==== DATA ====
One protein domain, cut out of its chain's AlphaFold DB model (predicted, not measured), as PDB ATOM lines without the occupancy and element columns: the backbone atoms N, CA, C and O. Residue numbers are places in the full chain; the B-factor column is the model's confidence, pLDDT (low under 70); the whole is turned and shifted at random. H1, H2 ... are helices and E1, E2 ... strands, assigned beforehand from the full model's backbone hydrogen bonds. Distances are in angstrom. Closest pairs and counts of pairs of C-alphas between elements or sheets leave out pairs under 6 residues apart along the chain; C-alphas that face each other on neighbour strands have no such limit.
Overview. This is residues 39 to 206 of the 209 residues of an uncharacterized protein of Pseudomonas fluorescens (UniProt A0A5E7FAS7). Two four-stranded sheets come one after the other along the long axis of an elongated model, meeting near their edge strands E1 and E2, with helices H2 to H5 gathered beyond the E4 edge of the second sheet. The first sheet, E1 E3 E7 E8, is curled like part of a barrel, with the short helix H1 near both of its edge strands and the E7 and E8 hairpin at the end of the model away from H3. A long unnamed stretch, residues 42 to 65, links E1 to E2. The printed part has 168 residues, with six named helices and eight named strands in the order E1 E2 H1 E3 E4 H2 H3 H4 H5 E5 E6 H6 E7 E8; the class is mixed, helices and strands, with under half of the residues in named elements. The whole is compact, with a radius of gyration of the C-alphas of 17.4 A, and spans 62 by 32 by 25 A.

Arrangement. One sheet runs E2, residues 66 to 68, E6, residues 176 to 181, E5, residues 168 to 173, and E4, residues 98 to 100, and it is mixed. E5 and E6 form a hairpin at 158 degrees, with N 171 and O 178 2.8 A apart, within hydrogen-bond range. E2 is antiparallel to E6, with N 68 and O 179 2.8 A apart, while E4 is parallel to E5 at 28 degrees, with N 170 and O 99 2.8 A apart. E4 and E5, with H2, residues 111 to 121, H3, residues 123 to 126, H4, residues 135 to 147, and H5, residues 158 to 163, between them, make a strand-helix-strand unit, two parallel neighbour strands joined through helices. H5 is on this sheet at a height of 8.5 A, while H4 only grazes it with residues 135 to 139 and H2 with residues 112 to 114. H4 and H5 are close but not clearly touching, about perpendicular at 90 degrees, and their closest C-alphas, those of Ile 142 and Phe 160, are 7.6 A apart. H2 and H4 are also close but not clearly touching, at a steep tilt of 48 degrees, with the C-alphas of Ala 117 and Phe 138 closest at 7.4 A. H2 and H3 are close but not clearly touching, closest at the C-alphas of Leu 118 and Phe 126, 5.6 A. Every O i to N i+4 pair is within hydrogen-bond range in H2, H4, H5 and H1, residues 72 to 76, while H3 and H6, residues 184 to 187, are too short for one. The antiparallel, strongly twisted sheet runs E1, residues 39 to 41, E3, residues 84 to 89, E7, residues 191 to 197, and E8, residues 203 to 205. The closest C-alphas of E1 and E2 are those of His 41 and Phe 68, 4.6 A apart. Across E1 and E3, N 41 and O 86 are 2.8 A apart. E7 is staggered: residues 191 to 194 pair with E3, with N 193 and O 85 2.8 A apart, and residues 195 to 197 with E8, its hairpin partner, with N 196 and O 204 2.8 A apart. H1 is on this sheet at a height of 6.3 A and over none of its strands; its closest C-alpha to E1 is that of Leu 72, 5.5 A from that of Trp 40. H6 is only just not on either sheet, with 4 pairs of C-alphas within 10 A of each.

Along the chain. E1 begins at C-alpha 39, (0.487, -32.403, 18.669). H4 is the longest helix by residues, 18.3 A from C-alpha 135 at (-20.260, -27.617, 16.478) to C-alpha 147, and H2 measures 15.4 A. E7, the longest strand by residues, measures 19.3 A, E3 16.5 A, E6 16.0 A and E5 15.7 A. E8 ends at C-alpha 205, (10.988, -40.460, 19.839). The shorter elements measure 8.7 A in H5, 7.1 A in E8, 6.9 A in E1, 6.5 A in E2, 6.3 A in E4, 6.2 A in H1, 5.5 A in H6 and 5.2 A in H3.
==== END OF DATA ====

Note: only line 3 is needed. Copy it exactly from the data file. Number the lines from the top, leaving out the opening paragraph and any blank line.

Along the chain. E1 begins at C-alpha 39, (0.487, -32.403, 18.669). H4 is the longest helix by residues, 18.3 A from C-alpha 135 at (-20.260, -27.617, 16.478) to C-alpha 147, and H2 measures 15.4 A. E7, the longest strand by residues, measures 19.3 A, E3 16.5 A, E6 16.0 A and E5 15.7 A. E8 ends at C-alpha 205, (10.988, -40.460, 19.839). The shorter elements measure 8.7 A in H5, 7.1 A in E8, 6.9 A in E1, 6.5 A in E2, 6.3 A in E4, 6.2 A in H1, 5.5 A in H6 and 5.2 A in H3.